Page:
His measurements were adequate at 5-11, 205 with 32 ¼" arms. However, it was the athletic tests and the on-field positional drills that had Campbell refusing to be overshadowed by anyone else at the event.

He was tied for the third-fastest 40-yard dash time among any other participant at 4.31, tied for 12th in the vertical jump (40.0”), tied for fifth in the broad jump (135.0”), and tied for fourth in the short shuttle (4.03). He didn't run in the three-cone but all those scores verify what his tape shows, and that's an explosive player with good change-of-direction abilities.

As a player on the field, Campbell — who some draft experts have compared to former Minnesota Vikings and Seattle Seahawks star Percy Harvin — only appears to be scratching the surface. Ohio State used him on a lot of quick routes without a diversity of branches on the route tree. However, he did those well and appears to be capable of more than was shown in that department collegiately. The Colts may look to get him more involved downfield.

Campbell knows how to find the soft spots in coverage and to sit in and make the catch in order to move the chains. However, if he gets the ball in stride with the ability to create yards after the catch; it's on.

He is creative after the catch and will look for open cut-back lanes, not just giving the cookie-cutter stutter-steps to try and make would-be tacklers miss.

Campbell is not just fast, but he's also got quick feet and can change direction sharply, this is both as a route runner and after the catch.

On top of it all, if you ever want to find out about a receiver's football character, watch him as a blocker. Campbell checks this box, as he gives good effort there and genuinely tries to keep open lanes for his ball carrier.

Like any incoming rookie, there are obviously areas for improvement, but they are very coachable for Campbell.

Campbell has really nice foot quickness, but it appears he hasn't yet fully developed a way to use it as a weapon at the line to get a good release from the defender. He already gets good separation using his speed and sharp change-of-direction abilities, but if he can develop his footwork even more, then he could be deadly in all facets of his game.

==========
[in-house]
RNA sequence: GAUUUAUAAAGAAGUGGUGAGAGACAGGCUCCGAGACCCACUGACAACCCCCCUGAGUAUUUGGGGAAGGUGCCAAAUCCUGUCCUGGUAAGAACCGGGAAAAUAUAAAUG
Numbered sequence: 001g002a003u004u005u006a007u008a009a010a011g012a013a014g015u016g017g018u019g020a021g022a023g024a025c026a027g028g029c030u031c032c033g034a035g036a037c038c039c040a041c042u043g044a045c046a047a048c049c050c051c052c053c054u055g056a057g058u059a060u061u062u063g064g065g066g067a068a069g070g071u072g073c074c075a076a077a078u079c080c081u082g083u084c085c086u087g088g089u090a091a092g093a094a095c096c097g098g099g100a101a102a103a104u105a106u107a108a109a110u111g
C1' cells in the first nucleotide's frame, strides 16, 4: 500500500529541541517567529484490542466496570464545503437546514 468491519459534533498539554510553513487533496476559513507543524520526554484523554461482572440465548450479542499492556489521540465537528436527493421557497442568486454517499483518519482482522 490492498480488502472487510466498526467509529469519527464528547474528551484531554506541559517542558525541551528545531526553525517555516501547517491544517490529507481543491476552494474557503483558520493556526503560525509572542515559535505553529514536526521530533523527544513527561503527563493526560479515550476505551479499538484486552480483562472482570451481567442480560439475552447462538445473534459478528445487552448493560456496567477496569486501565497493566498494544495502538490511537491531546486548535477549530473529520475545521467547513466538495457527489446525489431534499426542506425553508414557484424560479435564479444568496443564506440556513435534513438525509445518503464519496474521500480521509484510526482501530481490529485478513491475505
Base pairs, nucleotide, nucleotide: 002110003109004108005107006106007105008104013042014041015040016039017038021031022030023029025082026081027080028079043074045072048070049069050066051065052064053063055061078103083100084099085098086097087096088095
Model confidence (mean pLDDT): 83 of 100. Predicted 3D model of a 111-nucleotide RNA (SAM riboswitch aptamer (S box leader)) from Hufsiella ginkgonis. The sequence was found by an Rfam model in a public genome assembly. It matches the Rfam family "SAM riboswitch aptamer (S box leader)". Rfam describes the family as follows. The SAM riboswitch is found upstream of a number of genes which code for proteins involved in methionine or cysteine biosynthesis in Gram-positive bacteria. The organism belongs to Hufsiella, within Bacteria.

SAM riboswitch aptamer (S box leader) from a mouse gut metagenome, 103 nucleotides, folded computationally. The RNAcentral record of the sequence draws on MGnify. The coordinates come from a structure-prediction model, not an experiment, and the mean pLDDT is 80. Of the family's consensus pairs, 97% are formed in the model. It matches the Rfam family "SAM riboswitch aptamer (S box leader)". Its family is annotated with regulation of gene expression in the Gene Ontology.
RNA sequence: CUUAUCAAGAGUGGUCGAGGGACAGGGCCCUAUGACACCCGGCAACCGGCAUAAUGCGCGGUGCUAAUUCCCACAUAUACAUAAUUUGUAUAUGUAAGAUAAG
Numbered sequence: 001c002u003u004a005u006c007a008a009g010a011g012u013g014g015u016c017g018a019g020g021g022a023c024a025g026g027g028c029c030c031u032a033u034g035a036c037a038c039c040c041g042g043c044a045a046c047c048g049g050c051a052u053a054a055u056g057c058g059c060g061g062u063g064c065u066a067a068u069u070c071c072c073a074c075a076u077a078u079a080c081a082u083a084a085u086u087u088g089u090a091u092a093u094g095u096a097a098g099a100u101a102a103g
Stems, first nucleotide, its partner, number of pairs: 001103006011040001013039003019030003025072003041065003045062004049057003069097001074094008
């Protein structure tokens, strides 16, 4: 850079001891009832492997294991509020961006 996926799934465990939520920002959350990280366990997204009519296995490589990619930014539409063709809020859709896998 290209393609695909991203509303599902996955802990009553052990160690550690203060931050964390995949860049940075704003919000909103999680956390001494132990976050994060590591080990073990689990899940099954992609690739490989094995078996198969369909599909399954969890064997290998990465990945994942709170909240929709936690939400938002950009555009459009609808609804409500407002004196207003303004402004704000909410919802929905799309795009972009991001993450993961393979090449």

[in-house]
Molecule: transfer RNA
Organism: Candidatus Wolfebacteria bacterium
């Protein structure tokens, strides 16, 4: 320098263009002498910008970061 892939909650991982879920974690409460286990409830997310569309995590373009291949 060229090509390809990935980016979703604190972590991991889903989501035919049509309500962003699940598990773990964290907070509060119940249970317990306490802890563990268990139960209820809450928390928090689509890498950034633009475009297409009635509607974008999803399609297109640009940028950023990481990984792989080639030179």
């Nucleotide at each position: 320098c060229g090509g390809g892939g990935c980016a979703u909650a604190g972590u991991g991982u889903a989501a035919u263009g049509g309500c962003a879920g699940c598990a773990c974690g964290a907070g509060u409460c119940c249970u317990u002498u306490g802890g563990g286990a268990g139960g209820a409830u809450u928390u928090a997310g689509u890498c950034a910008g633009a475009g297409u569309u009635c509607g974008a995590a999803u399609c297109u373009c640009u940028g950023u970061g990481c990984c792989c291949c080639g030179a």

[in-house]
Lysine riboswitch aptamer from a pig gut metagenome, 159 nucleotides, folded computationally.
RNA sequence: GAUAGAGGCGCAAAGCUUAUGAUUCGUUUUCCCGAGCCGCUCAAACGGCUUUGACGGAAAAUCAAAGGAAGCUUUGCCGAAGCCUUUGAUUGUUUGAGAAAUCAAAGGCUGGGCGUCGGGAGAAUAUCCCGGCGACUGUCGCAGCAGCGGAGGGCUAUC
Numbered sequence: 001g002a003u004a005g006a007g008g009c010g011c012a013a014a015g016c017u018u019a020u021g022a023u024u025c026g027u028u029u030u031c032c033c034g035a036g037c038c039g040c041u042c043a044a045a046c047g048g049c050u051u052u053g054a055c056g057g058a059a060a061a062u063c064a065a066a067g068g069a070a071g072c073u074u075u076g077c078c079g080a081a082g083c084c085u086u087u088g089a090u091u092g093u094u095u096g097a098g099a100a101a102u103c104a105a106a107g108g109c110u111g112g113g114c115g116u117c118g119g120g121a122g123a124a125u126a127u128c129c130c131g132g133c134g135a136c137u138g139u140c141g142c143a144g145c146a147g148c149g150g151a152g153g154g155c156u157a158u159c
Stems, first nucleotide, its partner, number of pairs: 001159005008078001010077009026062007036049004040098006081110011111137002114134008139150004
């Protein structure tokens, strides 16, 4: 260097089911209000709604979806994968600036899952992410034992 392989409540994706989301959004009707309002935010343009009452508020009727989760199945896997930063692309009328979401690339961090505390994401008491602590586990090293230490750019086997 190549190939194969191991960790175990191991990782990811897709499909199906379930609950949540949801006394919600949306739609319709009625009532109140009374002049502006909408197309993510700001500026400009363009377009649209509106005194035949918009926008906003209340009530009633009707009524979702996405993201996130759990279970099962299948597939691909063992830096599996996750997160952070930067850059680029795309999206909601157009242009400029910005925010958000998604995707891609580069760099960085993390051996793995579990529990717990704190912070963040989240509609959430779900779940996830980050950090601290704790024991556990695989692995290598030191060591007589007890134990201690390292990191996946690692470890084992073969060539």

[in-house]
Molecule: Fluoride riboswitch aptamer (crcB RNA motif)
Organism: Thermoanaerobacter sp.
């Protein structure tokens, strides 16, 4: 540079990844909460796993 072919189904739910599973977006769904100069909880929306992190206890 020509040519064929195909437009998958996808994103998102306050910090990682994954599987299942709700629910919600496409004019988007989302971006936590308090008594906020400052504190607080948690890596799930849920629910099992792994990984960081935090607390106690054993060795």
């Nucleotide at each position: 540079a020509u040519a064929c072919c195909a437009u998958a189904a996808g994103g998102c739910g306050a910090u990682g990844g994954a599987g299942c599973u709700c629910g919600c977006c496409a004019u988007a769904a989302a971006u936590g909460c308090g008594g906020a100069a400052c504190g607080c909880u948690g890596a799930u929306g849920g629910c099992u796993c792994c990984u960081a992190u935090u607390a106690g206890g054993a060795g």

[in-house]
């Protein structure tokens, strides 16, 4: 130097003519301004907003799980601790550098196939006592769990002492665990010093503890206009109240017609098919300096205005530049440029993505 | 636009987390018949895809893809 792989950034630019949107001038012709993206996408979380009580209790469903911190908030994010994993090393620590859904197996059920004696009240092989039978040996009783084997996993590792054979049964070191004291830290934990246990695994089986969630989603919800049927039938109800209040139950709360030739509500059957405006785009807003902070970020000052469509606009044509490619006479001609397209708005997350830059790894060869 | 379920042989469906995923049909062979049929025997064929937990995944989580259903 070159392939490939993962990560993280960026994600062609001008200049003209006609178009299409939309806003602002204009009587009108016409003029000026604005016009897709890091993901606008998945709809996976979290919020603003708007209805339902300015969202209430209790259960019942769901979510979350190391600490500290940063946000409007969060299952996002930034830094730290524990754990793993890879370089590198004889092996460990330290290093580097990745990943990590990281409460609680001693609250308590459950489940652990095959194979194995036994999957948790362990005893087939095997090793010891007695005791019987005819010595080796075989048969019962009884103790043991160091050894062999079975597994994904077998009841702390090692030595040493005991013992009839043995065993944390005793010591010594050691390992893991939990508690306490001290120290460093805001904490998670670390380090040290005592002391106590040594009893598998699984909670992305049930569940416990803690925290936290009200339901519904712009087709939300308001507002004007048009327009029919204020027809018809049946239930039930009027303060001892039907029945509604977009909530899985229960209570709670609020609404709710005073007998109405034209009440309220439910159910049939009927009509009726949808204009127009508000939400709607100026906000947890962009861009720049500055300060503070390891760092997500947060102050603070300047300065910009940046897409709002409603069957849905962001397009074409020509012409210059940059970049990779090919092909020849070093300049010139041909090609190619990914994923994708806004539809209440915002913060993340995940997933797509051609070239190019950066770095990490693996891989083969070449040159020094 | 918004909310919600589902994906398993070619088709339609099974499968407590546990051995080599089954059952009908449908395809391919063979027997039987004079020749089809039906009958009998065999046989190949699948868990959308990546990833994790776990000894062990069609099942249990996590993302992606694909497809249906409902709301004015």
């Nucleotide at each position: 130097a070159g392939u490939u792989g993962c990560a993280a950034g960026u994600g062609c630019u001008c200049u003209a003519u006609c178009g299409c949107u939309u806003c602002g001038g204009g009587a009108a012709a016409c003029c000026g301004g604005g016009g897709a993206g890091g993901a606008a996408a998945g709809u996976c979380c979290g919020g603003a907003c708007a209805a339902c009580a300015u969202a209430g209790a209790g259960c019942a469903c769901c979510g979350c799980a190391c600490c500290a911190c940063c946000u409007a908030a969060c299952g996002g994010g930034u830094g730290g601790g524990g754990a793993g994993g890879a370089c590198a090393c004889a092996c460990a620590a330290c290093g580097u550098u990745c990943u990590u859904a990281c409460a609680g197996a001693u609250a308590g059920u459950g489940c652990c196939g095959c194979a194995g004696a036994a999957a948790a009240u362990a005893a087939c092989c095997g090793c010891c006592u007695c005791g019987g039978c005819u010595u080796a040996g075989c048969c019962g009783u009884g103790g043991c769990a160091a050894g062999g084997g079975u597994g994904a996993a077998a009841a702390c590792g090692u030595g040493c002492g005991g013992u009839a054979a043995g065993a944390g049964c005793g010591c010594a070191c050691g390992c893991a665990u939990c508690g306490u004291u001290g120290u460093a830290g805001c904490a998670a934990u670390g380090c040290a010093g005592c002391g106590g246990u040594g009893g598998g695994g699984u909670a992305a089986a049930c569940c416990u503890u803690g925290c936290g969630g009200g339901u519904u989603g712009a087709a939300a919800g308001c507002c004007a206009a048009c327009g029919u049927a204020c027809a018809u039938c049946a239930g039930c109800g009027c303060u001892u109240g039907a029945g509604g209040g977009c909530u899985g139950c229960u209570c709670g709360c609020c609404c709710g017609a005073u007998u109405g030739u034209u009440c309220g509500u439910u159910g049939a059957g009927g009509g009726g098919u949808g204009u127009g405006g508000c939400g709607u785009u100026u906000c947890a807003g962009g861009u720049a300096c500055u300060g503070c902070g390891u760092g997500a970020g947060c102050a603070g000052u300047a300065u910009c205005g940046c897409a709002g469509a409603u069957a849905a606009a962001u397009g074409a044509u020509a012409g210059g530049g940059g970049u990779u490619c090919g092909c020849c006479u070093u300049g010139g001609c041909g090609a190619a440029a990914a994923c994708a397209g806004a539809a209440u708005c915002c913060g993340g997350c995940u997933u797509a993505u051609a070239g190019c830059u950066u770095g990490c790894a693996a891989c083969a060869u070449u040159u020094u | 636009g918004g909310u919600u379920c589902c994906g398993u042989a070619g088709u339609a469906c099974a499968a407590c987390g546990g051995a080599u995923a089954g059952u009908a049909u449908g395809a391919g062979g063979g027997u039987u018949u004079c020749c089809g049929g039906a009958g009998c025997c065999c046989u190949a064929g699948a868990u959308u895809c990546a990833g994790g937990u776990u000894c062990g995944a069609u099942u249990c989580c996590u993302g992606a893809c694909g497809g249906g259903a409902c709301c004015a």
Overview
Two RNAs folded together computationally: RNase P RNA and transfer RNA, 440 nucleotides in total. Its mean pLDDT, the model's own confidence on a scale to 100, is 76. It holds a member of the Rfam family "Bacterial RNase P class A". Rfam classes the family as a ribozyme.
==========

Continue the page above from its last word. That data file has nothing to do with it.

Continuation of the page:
Next, while Campbell does have good hands, he is prone to the occasional concentration drop. With the amount of plays he's bound to make for the Colts, they'll live with it if it continues — after all, no one catches 100 percent of their targets — but the Colts work on this a lot with their receivers by tailoring drills to cause mass distraction at the catch point.

There is a lot of competition ahead for Campbell, but his presence should also put the veterans on notice at the same time. There are now 12 receivers on the Colts' roster including Campbell, and that number is before undrafted free agent signings are announced.

Four current Colts receivers — T.Y. Hilton, Chester Rogers, Zach Pascal and Marcus Johnson — caught passes from Andrew Luck in 2018. Then, you add on the intriguing signing of big-bodied receiver Devin Funchess into the mix this year. The Colts also selected two players in last year's class — Deon Cain and Daurice Fountain — who weren't able to make an impact in 2018 but are champing at the bit to make a name for themselves in 2019.

Add Campbell into all that and you've got an incredibly talented receiver corps with endless potential. Either way you look at it, it's got to have Luck smiling from ear to ear.